And The Pitch

September 15, 2005       Craig Causer      

It’s no secret that many nonprofits lack the media-pitching savvy necessary to optimize exposure of their campaigns. Journalists’ in-boxes are often littered with email announcements and invitations that immediately invoke use of the delete button.

When the Epilepsy Foundation in Landover, Md., decided to create a new campaign to increase understanding and awareness of epilepsy it had to not only develop the main components of the campaign but also a hook to reel in the media. Like many charities, it turned to a famous face — in this case, Amy Lee, Grammy-winner and lead singer of the band Evanescence.

Lee’s participation created a central theme for the newly minted “Out of the Shadows” campaign. The foundation is designing an interactive Web site branded with a goth-rock feel and will institute an 800-number in which visitors will be greeted by a message from Lee. Information about epilepsy including campaign materials and promotional items will be rewritten to capture the attention of young people.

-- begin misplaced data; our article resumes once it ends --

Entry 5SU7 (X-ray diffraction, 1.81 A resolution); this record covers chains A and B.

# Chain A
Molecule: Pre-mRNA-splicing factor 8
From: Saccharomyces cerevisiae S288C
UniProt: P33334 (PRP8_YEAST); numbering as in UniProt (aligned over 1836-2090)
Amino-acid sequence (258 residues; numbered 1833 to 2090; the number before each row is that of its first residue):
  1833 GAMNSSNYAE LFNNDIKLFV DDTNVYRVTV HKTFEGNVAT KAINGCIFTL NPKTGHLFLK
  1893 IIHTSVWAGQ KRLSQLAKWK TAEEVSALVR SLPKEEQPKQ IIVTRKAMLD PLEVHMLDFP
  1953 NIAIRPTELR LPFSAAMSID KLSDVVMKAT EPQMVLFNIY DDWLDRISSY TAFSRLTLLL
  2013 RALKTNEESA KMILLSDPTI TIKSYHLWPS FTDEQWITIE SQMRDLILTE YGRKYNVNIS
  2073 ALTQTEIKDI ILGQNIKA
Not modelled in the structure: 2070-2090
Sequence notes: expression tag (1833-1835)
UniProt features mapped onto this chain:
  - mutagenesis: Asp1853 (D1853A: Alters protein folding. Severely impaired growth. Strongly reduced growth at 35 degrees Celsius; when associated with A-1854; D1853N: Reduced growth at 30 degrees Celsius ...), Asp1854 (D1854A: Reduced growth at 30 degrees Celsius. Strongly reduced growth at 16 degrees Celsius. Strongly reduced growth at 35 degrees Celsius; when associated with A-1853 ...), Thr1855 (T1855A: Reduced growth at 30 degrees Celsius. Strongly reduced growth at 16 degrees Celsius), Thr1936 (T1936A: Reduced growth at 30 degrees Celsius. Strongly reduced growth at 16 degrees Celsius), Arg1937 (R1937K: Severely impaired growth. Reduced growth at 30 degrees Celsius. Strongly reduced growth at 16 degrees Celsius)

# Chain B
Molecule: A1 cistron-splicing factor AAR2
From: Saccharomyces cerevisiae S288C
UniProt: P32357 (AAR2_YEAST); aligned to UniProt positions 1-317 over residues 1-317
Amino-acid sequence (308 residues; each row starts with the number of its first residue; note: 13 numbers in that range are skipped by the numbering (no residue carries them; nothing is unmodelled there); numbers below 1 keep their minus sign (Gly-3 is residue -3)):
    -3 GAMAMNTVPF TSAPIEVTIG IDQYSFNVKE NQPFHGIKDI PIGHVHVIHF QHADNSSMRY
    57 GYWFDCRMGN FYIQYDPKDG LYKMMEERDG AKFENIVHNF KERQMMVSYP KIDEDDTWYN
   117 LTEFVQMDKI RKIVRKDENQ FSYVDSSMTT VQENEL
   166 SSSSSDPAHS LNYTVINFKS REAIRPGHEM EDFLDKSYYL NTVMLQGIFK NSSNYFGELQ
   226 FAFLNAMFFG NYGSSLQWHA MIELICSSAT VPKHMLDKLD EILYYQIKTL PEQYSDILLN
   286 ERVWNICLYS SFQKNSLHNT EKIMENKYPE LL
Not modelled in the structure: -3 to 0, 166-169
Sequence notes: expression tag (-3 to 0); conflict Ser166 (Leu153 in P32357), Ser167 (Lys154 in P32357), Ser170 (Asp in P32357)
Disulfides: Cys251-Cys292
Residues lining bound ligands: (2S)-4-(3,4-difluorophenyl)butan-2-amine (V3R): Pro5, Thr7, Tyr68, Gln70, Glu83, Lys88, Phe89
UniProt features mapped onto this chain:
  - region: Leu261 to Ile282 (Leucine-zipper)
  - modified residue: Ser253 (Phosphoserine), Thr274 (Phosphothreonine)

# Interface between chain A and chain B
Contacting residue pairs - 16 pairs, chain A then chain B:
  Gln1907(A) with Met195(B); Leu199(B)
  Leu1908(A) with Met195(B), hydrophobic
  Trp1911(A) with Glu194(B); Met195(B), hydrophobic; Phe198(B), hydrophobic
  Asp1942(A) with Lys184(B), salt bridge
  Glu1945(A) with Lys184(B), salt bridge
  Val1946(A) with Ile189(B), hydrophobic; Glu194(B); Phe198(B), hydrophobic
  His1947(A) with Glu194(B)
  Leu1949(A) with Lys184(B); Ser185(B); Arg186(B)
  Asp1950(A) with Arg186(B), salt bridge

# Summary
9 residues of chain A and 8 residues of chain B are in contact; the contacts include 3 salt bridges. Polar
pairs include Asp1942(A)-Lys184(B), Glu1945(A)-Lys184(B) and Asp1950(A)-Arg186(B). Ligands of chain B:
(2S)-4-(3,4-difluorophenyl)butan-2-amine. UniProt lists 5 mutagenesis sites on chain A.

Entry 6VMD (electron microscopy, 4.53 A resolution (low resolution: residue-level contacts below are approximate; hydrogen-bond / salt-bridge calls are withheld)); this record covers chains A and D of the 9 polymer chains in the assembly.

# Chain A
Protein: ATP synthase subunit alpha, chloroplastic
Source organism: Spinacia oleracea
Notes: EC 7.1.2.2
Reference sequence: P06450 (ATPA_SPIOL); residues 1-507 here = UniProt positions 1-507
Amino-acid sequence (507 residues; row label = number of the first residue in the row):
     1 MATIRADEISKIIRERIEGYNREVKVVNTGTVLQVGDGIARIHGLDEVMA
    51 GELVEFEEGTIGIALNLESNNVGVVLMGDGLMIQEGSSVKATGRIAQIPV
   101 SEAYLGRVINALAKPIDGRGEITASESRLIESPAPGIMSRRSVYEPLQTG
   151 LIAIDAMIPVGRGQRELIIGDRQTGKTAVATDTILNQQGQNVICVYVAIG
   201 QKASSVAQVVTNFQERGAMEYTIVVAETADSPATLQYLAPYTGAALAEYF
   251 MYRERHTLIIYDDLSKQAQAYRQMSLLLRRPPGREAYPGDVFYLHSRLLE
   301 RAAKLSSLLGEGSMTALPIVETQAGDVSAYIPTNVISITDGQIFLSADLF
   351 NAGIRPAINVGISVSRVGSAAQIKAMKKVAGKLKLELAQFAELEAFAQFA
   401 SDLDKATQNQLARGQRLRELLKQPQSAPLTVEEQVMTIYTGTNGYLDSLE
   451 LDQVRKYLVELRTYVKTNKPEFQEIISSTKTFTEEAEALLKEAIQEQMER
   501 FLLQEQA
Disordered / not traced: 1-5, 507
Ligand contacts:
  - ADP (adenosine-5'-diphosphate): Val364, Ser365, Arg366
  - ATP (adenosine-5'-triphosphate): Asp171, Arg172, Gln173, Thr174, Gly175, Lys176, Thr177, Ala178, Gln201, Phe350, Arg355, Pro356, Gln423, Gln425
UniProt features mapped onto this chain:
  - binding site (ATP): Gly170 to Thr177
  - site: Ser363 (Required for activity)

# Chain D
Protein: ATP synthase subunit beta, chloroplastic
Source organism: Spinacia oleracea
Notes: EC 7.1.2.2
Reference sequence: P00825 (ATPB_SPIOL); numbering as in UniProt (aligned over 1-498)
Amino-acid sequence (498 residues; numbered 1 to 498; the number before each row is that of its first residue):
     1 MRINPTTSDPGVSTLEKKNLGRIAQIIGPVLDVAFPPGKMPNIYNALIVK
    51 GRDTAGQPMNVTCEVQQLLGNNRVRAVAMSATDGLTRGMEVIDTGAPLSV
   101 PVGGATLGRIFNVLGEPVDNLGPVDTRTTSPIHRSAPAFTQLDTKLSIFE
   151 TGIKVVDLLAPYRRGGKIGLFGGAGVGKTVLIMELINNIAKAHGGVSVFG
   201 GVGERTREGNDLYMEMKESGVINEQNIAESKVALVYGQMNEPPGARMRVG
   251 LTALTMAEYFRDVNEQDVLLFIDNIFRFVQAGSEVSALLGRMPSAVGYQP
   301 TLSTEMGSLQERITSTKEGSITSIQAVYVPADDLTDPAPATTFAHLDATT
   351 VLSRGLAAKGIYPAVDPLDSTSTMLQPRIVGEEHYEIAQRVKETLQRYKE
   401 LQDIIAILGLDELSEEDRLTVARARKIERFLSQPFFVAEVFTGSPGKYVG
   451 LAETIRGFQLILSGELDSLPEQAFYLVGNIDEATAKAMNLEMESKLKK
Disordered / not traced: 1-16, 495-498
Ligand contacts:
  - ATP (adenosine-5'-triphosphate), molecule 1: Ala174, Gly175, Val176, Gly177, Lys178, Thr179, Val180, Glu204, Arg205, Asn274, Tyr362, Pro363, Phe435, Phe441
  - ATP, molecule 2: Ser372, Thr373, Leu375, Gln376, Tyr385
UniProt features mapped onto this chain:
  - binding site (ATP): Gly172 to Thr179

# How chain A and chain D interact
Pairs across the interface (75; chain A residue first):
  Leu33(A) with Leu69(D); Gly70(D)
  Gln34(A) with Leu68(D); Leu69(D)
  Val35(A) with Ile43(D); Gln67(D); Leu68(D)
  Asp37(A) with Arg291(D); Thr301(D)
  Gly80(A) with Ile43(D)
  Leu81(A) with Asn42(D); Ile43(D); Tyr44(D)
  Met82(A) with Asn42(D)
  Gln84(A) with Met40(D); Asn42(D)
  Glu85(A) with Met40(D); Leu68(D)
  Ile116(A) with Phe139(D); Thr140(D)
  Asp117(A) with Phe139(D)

With the Web site to launch around Labor Day, the main campaign push with public service announcements will take place in October. It all leads in to Epilepsy Awareness Month in November. The timetable was ripe for the foundation to begin wooing long-lead media.

“To maximize outreach we needed to have something now to get the interest of those long-lead publications,” explained Kimberli Meadows, director of media relations and public outreach. “We’re looking at long-leads that reach out to teens, the music industry and female-related magazines. Among the publications that have confirmed are Child, Parenting, Teen People and Elle.”

Meadows admitted that the foundation doesn’t have a budget for the campaign and managers knew they couldn’t afford a professional public relations firm to create and execute a plan. So, it relied more on its public relations firms for media support. One firm, Ogilvie Public Relations, conducted the majority of its work pro bono, Meadows added. The foundation created an outreach plan and timeline but wanted to make sure that it was in line with what a professional public relations firm would recommend.